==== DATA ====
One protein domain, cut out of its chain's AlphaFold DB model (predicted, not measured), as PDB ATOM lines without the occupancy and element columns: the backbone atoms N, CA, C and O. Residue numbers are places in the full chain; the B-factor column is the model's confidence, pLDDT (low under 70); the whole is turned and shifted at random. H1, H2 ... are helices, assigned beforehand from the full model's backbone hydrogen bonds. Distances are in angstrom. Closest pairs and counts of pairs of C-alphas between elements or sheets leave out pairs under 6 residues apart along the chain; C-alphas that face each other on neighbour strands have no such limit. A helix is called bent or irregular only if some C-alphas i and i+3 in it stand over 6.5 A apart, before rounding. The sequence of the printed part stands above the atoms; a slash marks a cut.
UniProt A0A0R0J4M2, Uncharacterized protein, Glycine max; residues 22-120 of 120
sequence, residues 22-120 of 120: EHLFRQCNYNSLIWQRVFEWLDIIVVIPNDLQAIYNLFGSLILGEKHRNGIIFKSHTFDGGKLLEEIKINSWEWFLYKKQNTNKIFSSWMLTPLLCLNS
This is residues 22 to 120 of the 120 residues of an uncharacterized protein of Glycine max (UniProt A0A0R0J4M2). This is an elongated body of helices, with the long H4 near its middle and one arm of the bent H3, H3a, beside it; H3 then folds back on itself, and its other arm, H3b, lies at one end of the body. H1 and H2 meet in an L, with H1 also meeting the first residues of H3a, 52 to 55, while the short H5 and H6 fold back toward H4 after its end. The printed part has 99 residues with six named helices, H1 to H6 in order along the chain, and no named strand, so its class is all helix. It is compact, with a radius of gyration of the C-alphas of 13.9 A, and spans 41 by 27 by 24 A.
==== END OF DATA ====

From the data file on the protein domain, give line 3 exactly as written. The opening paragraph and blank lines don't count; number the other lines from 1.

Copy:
This is residues 22 to 120 of the 120 residues of an uncharacterized protein of Glycine max (UniProt A0A0R0J4M2). This is an elongated body of helices, with the long H4 near its middle and one arm of the bent H3, H3a, beside it; H3 then folds back on itself, and its other arm, H3b, lies at one end of the body. H1 and H2 meet in an L, with H1 also meeting the first residues of H3a, 52 to 55, while the short H5 and H6 fold back toward H4 after its end. The printed part has 99 residues with six named helices, H1 to H6 in order along the chain, and no named strand, so its class is all helix. It is compact, with a radius of gyration of the C-alphas of 13.9 A, and spans 41 by 27 by 24 A.